A federal judge on Wednesday sentenced confessed arms dealer Jacques Monsieur to three years in prison, less than half the time prosecutors had sought.
Monsieur, who pled guilty to one charge relating to a conspiracy to export F-5 fighter jet engines and parts from the U.S. to Iran in 2009, will serve 23 months in prison, having already spent 13 months behind bars, and will be transferred to immigration officials for possible deportation upon his release, according to a ruling by Chief Judge William H. Steele of the U.S. District Court for the Southern District of Alabama.
Monsieur is a Belgium native and resident of France.
Monsieur’s crime — exporting defense articles without having first obtained an export license — would have typically warranted a maximum penalty of five years.
But the U.S. government sought to lengthen Monsieur’s sentence by linking his crime to terrorism. If the court had applied the USSG Section 3A1.4 enhancement, as the government suggested, he could have received a sentence more than twice as long.
The enhancement applies to any felony “that involved, or was intended to promote, a federal crime of terrorism.”
The defense argued for a term of just under four years, contending Monsieur’s alleged crime did not meet the federal definition of terrorism because his actions were not motivated by a desire to “influence or affect the conduct of government by intimidation or coercion, or to retaliate against government conduct,” as the law requires.
In response to a presentence report prepared by the U.S. Probation Office that was endorsed by the prosecution, Monsieur’s attorney Arthur J. Madden III of Madden & Soto said that his client’s alleged crime was not expressly listed in the law as a terrorist offense.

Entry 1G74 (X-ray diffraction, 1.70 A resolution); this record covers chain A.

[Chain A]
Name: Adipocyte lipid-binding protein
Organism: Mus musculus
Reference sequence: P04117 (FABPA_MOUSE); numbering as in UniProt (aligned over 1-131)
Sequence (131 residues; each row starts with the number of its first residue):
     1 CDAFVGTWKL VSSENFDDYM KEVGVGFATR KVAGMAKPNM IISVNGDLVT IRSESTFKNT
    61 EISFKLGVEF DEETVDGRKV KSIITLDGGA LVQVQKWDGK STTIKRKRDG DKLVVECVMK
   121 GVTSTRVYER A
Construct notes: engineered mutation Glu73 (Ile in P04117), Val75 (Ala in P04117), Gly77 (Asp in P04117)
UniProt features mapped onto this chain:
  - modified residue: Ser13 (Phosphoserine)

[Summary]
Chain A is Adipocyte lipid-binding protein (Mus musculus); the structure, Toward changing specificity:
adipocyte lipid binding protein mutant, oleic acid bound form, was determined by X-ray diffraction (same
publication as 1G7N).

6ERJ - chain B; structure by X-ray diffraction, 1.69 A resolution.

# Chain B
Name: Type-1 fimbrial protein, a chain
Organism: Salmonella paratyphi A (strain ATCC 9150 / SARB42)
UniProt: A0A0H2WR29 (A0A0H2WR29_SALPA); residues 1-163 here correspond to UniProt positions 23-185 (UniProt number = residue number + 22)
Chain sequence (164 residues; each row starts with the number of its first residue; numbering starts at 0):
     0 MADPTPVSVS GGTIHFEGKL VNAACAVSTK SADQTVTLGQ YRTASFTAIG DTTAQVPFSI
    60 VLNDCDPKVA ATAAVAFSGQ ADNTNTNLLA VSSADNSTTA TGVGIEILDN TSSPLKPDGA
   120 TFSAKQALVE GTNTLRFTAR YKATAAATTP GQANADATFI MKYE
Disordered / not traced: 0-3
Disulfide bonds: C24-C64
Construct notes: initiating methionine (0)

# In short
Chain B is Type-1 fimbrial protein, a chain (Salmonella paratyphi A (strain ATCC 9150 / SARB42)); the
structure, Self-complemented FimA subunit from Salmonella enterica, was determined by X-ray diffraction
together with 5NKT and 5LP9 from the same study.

Monsieur was arrested in August 2009 on his arrival in New York, the U.S. Department of Justice said at the time. Alleged co-conspirator Dara Fotouhi, who was also charged in the indictment, remains at large, the DOJ said.
A 12-count indictment filed by prosecutors accused Monsieur and Fotouhi, an Iranian national, of conspiracy, money laundering and smuggling, as well as violations of the Arms Export Control Act and the International Emergency Economic Powers Act. Monsieur pled guilty only to the charge of exporting defense materials without a permit.
According to the indictment, Monsieur and Fotouhi, who are both experienced arms dealers, had been actively working with the Iranian government to procure arms for it.
In February 2009, Monsieur contacted an undercover U.S. federal agent, seeking engines for the F-5 fighter jet and the C-130 military transport aircraft for export to Iran, the indictment said. He remained in regular e-mail contact with the undercover agent regarding the requested F-5 engines and parts, it said.
In the plea agreement, Monsieur admitted that “on May 22, 2009, my co-defendant Dara Fotouhi and I met in London … with a government agent acting in an undercover capacity and negotiated with the agent for the illegal export of J85-21 engines from the United States to Iran.”
In June 2009, Monsieur sent an e-mail to the undercover agent and provided a purchase order for F-5 fighter jet parts from a front company for an organization known as Trast Aero Space, located in Kyrgyzstan, according to the DOJ. The department also said the order requested that the parts be located by the undercover agent and illegally exported to the United Arab Emirates for the shipment to Iran.
Monsieur later contacted the undercover agent to say that about $110,000 had been wired from Dubai to a bank account in Alabama as payment for the parts and that he planned to deposit another $300,000 as a down payment for two jet engines, according to the plea agreement.
The parts and engines at issue currently are controlled by the U.S. Department of State and require licenses from both the State Department and Department of the Treasury because of the U.S. trade embargo with Iran, according to the DOJ.
Madden refused to comment Wednesday.
The U.S. attorney’s office could not be immediately reached Wednesday.
Monsieur is represented in the matter by Madden & Soto.
Source: / Iranwatch /